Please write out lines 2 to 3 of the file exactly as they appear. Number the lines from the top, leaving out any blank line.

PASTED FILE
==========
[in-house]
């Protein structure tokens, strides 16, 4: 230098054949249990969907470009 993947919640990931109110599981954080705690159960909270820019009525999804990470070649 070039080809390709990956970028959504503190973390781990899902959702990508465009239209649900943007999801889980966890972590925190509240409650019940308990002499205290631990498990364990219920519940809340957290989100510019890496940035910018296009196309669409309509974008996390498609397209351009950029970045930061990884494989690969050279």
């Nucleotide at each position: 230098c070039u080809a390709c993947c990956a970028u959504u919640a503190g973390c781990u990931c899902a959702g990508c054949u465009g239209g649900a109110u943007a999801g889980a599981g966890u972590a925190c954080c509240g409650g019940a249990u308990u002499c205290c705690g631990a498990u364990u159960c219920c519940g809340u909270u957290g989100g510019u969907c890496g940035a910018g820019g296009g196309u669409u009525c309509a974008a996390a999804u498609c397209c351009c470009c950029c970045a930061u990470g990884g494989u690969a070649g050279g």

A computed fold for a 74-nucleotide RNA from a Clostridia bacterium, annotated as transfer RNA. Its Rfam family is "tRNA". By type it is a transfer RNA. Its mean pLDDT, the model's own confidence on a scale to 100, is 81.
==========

């Protein structure tokens, strides 16, 4: 230098054949249990969907470009 993947919640990931109110599981954080705690159960909270820019009525999804990470070649 070039080809390709990956970028959504503190973390781990899902959702990508465009239209649900943007999801889980966890972590925190509240409650019940308990002499205290631990498990364990219920519940809340957290989100510019890496940035910018296009196309669409309509974008996390498609397209351009950029970045930061990884494989690969050279």
């Nucleotide at each position: 230098c070039u080809a390709c993947c990956a970028u959504u919640a503190g973390c781990u990931c899902a959702g990508c054949u465009g239209g649900a109110u943007a999801g889980a599981g966890u972590a925190c954080c509240g409650g019940a249990u308990u002499c205290c705690g631990a498990u364990u159960c219920c519940g809340u909270u957290g989100g510019u969907c890496g940035a910018g820019g296009g196309u669409u009525c309509a974008a996390a999804u498609c397209c351009c470009c950029c970045a930061u990470g990884g494989u690969a070649g050279g």